Bros is probably not the final nail in the coffin of anything, but it does feel like a vague, dubious achievement in the annals of masculinity: the achievement of a perfect standoff between heterosexual and homosocial scripts. A central question of the traditional romcom is whether a man and a woman can be friends (When Harry Met Sally famously said “no”). Male buddy comedies, by contrast, have often teased audiences by asking whether a guy and a dude could be more than friends, and screamed the answer (still “no.”) Bros would like to borrow from both canons, but settles instead for neither. What Bobby and Aaron have in common is a blockage around both platonic and sexual intimacy, as though they have never learned to eroticize either prohibition or invivation. Or maybe they just aren’t that into each other—it doesn’t appear that the filmmakers would know what the alternative looked like if they saw it. It is kind of interesting to watch a movie premised on such a total lack of chemistry in all its guises. But it probably won’t draw many passionate lovers, or haters, to Bros.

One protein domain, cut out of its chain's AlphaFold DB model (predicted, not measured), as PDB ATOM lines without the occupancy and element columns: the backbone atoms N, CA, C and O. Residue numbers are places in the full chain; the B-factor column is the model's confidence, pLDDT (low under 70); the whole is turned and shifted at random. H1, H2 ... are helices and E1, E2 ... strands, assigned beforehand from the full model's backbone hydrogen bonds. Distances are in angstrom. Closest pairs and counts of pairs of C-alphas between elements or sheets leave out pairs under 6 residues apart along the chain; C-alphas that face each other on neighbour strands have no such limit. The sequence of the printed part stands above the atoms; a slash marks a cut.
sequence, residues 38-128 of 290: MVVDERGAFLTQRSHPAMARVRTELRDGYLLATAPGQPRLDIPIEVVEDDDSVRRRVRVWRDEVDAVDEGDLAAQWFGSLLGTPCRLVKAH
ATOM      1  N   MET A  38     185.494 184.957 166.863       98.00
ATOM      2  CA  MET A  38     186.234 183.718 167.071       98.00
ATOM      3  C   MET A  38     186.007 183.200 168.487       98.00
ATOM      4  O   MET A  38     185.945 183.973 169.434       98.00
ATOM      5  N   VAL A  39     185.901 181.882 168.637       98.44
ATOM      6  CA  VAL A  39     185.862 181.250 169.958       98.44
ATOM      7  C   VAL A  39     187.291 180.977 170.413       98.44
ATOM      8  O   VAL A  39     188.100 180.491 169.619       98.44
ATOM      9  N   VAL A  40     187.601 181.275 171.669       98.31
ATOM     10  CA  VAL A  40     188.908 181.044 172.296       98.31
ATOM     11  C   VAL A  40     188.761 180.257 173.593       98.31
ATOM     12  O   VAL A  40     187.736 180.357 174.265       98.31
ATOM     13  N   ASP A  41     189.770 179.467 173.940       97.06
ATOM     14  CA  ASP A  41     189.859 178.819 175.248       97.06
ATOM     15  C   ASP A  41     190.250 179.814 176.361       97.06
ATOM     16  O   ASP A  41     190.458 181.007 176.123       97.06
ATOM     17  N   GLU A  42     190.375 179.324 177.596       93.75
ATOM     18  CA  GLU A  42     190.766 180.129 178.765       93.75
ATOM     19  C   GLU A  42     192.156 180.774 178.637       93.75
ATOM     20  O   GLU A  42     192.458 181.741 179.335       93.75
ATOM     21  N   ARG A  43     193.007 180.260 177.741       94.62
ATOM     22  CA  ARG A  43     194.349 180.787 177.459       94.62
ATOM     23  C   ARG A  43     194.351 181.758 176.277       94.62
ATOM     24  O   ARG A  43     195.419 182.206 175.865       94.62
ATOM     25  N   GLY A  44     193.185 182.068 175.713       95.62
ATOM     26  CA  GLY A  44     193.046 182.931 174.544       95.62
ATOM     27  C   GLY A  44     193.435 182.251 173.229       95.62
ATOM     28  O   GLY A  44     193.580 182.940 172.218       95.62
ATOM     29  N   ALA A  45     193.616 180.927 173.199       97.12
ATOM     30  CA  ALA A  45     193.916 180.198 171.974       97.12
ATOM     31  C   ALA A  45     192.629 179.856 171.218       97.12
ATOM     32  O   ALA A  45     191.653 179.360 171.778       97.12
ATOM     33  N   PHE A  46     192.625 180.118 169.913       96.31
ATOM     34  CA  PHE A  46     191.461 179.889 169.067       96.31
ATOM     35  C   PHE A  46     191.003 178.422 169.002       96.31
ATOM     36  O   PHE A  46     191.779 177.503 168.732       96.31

Mitch Abidor (contributing writer): In 1938, with the Spanish Civil War still being fought and its eventual victor becoming increasingly certain, the great photographers Robert Capa, Gerda Taro, and Chim (born Dawid Szymin) published Death in the Making, a volume of photos taken in the first year of the war. Its cover showed what would come to be considered one of the greatest images of war ever produced: Capa’s shot of a Loyalist soldier at the moment he’d been struck and killed by a fascist bullet.